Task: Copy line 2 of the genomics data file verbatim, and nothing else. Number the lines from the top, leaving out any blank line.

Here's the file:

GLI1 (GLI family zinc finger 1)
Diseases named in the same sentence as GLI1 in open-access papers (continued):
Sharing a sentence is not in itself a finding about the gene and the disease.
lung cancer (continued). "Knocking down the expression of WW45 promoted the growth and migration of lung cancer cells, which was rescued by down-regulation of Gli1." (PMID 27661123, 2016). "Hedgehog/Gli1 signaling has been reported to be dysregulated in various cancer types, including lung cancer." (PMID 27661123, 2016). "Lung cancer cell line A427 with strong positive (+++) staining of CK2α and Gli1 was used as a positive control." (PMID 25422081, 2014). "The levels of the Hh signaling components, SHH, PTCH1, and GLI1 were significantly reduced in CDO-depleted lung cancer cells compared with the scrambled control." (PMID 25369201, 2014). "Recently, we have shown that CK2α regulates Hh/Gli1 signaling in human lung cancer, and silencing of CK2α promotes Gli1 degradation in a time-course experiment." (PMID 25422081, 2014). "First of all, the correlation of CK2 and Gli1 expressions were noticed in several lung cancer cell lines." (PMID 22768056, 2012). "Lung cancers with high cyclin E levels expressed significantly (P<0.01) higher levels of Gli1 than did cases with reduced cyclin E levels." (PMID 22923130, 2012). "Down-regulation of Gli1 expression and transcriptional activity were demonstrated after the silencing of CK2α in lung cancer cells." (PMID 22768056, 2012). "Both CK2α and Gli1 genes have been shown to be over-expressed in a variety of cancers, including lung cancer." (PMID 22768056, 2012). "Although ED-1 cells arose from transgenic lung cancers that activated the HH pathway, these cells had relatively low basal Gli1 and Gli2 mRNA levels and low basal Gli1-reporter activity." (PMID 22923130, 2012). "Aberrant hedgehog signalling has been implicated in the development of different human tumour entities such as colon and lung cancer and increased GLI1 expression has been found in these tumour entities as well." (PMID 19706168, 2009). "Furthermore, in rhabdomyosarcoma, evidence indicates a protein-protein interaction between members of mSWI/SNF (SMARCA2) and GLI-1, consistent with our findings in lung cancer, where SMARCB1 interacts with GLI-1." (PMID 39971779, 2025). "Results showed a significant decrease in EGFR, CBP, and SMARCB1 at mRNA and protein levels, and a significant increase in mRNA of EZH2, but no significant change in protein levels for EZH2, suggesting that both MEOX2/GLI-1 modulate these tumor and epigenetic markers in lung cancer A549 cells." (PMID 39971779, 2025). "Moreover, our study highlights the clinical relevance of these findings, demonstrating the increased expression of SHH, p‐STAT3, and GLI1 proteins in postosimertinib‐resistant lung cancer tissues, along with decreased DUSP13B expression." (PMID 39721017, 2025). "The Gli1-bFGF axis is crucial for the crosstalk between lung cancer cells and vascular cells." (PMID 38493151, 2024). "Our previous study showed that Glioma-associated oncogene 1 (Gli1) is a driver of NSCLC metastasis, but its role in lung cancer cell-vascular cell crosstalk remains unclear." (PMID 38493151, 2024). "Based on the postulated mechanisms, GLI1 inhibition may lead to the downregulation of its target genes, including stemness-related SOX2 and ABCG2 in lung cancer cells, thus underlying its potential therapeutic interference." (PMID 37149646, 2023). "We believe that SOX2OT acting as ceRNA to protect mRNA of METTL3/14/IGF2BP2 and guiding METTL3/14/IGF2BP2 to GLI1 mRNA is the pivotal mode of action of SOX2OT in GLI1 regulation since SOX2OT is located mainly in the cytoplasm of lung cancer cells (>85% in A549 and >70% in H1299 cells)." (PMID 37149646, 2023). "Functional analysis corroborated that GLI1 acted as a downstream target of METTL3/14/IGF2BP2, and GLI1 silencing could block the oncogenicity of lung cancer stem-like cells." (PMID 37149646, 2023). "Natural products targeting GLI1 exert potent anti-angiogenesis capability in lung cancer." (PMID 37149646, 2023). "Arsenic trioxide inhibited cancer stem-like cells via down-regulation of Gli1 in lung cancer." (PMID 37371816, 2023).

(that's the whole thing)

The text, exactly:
Diseases named in the same sentence as GLI1 in open-access papers (continued):